Boston Linux & Unix (BLU) Home | Calendar | Mail Lists | List Archives | Desktop SIG | Hardware Hacking SIG
Wiki | Flickr | PicasaWeb | Video | Maps & Directions | Installfests | Keysignings
Linux Cafe | Meeting Notes | Blog | Linux Links | Bling | About BLU

BLU Discuss list archive

[Date Prev][Date Next][Thread Prev][Thread Next][Date Index][Thread Index]

[Discuss] Disabling UEFI and dual booting Linux and Windows

On 11/05/2012 10:30 PM, Rich Pieri wrote:
> On Mon, 05 Nov 2012 21:04:29 -0500
> Jerry Feldman <gaf at> wrote:
>> I think it only affects the preinstalled consumer version of Windows
>> 8.
> I want to understand why. What is it about the pre-installed editions
> that makes them behave differently from the Enterprise edition and
> Server 2012? My suspicion is, as I previously wrote, incorrect device
> listings in the EFI boot settings. This could screw up any OS,
> including Fedora and Ubuntu, that is installed with Secure Boot enabled
> and a signed boot loader.

Just to give you a hint as to /one/ possibility regarding why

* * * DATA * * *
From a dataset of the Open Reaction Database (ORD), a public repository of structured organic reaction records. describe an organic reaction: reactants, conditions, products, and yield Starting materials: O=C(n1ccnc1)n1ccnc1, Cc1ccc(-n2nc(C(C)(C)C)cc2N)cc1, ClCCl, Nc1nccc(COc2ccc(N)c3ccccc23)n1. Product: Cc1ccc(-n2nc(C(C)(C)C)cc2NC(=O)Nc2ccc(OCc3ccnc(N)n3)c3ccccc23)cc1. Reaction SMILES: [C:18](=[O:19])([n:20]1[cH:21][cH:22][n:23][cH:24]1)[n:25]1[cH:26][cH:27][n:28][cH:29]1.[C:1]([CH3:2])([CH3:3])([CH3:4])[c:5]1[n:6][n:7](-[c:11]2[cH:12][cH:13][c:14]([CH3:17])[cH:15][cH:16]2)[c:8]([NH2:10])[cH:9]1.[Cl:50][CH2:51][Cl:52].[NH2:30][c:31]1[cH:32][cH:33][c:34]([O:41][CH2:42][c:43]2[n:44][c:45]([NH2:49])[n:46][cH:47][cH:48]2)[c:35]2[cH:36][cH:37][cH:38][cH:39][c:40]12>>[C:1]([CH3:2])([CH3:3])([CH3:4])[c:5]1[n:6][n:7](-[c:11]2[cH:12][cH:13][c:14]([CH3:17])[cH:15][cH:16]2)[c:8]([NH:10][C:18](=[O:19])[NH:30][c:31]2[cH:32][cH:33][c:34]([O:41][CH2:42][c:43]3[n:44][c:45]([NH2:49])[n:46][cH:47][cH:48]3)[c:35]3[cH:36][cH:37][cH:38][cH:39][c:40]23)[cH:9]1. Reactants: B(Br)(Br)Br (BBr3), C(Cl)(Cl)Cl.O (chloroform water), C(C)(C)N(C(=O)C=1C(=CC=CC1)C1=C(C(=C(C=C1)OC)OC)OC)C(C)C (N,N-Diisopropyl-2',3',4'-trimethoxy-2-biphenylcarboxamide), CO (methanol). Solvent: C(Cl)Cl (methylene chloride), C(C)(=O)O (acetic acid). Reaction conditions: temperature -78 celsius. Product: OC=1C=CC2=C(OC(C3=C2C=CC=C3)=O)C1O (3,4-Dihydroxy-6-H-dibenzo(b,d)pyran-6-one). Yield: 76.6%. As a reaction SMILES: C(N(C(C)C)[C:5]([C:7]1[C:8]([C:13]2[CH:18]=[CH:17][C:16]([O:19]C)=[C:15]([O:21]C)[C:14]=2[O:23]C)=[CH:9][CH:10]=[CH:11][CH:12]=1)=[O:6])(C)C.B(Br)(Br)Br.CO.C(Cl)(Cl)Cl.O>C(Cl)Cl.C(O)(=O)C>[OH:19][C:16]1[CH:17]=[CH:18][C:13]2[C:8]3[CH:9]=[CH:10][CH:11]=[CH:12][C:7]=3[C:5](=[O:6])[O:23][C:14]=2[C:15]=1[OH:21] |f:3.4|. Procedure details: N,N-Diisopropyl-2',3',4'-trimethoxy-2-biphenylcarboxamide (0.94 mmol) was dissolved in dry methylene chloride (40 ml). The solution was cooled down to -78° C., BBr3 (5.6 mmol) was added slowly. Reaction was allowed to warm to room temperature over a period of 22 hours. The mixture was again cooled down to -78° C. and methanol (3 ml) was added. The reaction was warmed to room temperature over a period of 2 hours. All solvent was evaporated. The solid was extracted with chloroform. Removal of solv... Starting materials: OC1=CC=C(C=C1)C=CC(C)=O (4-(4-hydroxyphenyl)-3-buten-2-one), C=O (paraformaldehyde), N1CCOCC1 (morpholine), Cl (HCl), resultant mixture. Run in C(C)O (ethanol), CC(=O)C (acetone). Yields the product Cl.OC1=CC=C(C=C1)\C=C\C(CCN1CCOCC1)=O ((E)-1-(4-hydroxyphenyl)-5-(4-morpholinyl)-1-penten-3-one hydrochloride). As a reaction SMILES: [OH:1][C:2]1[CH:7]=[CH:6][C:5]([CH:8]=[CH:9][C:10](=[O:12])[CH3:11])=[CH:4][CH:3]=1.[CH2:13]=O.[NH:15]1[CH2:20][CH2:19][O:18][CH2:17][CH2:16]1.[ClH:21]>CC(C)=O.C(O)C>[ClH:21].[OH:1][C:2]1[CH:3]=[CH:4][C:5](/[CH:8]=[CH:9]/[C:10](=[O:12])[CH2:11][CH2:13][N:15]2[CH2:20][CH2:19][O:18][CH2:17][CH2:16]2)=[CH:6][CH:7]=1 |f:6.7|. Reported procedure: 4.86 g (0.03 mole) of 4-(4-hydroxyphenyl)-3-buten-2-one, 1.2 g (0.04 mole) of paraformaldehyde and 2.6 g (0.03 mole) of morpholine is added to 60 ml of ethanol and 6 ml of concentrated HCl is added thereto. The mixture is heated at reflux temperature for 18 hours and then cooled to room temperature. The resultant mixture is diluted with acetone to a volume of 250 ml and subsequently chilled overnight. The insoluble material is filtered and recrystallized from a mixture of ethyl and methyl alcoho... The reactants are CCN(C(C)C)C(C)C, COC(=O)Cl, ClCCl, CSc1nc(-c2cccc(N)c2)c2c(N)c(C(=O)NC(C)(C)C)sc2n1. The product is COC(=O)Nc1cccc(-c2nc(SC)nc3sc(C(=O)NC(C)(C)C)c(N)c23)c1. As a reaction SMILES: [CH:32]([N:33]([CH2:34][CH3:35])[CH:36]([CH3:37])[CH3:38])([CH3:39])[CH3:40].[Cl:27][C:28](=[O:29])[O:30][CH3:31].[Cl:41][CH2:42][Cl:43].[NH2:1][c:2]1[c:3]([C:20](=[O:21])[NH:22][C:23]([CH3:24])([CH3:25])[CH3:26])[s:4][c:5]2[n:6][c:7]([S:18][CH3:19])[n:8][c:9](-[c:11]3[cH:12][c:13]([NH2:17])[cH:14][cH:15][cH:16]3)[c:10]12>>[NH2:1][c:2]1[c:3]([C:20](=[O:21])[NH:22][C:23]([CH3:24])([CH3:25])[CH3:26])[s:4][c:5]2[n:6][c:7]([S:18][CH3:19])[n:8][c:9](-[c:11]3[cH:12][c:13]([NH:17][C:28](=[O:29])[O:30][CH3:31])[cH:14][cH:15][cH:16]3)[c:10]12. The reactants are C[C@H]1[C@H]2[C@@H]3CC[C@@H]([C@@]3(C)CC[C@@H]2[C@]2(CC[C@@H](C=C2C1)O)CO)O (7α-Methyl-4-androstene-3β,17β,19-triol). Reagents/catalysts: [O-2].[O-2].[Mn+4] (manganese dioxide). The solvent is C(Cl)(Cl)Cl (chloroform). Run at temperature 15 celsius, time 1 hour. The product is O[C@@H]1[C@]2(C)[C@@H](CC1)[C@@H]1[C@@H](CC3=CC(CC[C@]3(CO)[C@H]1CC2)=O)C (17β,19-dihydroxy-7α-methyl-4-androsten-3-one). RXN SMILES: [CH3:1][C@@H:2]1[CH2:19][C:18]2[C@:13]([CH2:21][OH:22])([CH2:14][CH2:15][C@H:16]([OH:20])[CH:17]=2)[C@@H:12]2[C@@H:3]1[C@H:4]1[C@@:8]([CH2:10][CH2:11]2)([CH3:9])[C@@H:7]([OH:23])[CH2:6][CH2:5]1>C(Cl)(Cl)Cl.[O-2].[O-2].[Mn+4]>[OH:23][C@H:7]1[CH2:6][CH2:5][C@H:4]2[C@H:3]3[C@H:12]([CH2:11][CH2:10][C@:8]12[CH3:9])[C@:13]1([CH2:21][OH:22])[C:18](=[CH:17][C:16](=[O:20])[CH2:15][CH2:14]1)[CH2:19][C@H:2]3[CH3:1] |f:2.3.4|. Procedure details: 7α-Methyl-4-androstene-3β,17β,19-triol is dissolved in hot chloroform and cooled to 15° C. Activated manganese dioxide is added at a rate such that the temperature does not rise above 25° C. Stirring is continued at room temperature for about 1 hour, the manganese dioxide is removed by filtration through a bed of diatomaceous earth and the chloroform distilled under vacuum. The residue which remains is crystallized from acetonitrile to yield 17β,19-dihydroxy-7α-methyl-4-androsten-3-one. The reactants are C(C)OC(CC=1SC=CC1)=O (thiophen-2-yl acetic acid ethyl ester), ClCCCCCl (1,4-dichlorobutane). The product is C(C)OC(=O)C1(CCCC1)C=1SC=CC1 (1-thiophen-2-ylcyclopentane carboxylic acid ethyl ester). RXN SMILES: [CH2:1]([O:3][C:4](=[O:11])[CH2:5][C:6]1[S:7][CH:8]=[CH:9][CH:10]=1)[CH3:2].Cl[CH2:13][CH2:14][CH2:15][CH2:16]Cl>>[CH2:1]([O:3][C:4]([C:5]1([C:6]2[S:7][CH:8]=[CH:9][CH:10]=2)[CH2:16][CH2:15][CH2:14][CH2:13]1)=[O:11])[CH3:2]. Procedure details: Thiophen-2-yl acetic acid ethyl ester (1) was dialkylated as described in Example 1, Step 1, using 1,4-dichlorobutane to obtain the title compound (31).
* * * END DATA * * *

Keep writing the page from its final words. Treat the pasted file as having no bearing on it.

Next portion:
pre-installed Win8 that was installed with EFI on can't boot with it off:

I had a laptop that I installed linux on.  Then one day I was messing 
with bios settings, and noticed that my SATA controller was set to IDE 
mode, instead of the much faster AHCI.  So I switched it, and linux 
wouldn't boot (couldn't find the disk).

The issue was that my distro (Fedora) builds custom initrd with only the 
drivers needed for your system (determined at install time), and then on 
every kernel upgrade builds the new one based on which drivers are in 
the old ones.  I eventually made it work by rebuilding the initrd image 
corresponding to my most recent kernel to include the AHCI driver, and 
after that any new kernel update worked fine as well.

So it may be something unintentional in terms of what they're doing to 
optimize their boot sequence.  Admittedly, mine was a bit of a rare 
case, since it involved the driver needed to access the disk, and that 
is one of the few drivers that absolutely has to be in the initrd (if 
it's not built-in to the kernel).  But I could imagine something similar 
in how they have a driver that needs EFI, and one that doesn't, and they 
load only the one that is appropriate for the system at install time.

I doubt the equivalent of "rebuilding initrd to include the other 
driver" is easy in windows...


BLU is a member of BostonUserGroups
BLU is a member of BostonUserGroups
We also thank MIT for the use of their facilities.

Valid HTML 4.01! Valid CSS!

Boston Linux & Unix /